The report does overstate the length of truly protected bicycle lanes Chicago offers. The city continues to count buffered and protected bicycle lanes as the same, stating that 54.5 miles of protected lanes have been installed even though just under 17 miles are actually protected by posts or parked cars. The report does not clarify that distinction, which is formalized in the city-endorsed NACTO Urban Bikeway Design Guide. This year, Chicago plans to build just 4.25 more miles of truly protected bicycle lanes.

The benchmark report tells us a lot about how our own city and state compare to our peers, but it also highlights how much we don’t know. US Census data only tell us how we’re getting to work, and CDOT hasn’t done many of its own bike counts outside of downtown at peak hours. While growth in bicycle and pedestrian commutes may have stagnated recently, trips for other purposes could be rising. Fortunately, the Alliance has called for a more standardized approach to data collection that combines results from the National Household Travel Survey with data from the American Community Survey. While this is a nice step, it would be great if Chicago could do its own bike counts at non-downtown locations, to really get an idea of where other bicycle trips are being taken.

Knowing how many people are bicycling and walking in Chicago is important, as we look to secure more funding for projects that make these activities safer and more welcoming. It’s great to see that Chicago is trying out new ideas, but more funding should be allocated so that proven solutions, like barrier-protected bicycle lanes, can be installed more quickly and widely. The Alliance calls for local governments to report on how much infrastructure spending will be required to complete their planned bicycle and pedestrian networks. Chicago’s Streets for Cycling Plan 2020 details where our future bicycle network will go, but not how much money we’ll need to get there.

  • rohmen

    Interesting that people walking and cycling to and from public transit do not count in the above-mentioned stats. That alone makes certain comparisons between Chicago and cities that lack a similar public transit system problematic.

    Minneapolis, for example, has a pretty heavily bus dependent public transit system (unless you live near the limited light rail options), which can be fairly tedious and slow to use to get around. The lack of reliable public transit options in turn likely encourages people to embrace more alternative modes of transport like cycling to get around, even though their weather is even rougher than ours.

    Point being, Chicago may continue to lag behind Minneapolis in bicycle commuting for what is arguably a very positive reason, which is people here simply have better public transportation options to get where they’re going.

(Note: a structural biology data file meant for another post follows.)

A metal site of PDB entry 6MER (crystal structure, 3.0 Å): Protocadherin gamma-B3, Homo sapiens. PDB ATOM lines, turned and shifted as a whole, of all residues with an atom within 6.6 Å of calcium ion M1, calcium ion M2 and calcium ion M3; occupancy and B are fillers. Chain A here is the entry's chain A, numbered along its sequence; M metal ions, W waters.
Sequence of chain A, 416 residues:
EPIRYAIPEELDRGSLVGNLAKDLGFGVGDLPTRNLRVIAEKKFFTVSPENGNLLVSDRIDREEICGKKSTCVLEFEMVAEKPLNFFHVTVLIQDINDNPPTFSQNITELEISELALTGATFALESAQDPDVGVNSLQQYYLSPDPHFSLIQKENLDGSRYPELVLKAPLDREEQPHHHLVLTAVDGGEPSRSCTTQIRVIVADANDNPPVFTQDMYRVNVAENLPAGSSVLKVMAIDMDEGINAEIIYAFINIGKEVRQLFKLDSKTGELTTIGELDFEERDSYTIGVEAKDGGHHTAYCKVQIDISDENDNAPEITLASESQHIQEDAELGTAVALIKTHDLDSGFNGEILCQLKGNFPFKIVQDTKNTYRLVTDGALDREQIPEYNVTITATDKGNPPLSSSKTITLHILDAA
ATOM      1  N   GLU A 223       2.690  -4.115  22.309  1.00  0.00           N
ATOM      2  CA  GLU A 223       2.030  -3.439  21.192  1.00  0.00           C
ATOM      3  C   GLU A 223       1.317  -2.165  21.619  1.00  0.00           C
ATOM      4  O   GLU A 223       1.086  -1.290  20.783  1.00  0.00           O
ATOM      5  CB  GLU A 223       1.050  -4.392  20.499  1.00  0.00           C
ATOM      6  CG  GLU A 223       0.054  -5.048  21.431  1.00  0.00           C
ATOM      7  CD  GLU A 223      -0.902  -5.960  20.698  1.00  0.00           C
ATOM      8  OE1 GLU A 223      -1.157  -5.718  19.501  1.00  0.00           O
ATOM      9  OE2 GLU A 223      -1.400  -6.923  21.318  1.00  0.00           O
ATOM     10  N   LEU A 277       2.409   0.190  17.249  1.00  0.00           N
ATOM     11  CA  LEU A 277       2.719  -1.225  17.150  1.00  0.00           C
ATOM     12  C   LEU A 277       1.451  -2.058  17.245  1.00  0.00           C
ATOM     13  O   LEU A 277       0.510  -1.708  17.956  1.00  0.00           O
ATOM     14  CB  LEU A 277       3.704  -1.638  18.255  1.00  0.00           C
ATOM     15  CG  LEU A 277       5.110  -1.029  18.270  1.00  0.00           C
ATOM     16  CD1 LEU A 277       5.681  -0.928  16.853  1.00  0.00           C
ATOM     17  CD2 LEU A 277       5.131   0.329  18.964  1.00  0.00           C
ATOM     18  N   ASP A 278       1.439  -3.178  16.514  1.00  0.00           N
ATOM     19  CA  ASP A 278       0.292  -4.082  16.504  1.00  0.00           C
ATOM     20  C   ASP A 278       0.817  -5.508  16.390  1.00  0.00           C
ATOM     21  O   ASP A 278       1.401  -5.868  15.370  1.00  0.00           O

EDIT: And I recognize that the article sort of hints at the above in its first few opening paragraphs.

  • madopal

    Wouldn’t the more spread out nature of Chicago preclude the levels that many other more dense cities have? If you look at pure square mileage, the entire city west of Cicero is mostly a bike/pedestrian desert with a few small exceptions. I’m sure the rates between Western & Cicero aren’t great in many areas to the far North & South either.

    Those low numbers would tank our rates, as everyone in those areas is pretty much forced to drive or take a bus.

  • alexfrancisburchard

    It’s interesting how Seattle and Boston spend almost nothing on cycle/ped infrastructure per capita, yet sit at the very top of the cyclist/walking rates list.

  • Kevin Love

    And Miami is #1 in spending and yet well below average in walking and cycling.

  • alexfrancisburchard

    I know Seattle has maxed out its road net, and due to geography has choking congestion (and not as comprehensive of a transit system as would be nice, carrying only 18% of trips), and above average incomes due to tech. I feel like Boston likewise has very above average incomes from when I visited there, but I have nothing to back that up. Boston has super high transit ridership though (33%), and seemingly sufficiently wide freeways… Its curious.

  • jared

    I believe Boston is one of the smallest large cities by land area which means more people are going to live within walking or biking distance of the CBD.

  • Yeah, the figure for Chicago spending is a little deceptive, since almost all of our bike projects are mostly funded by federal grants. This city has been stingy about funding bike infra from the city coffers, but very good at securing large amounts of federal money for these projects.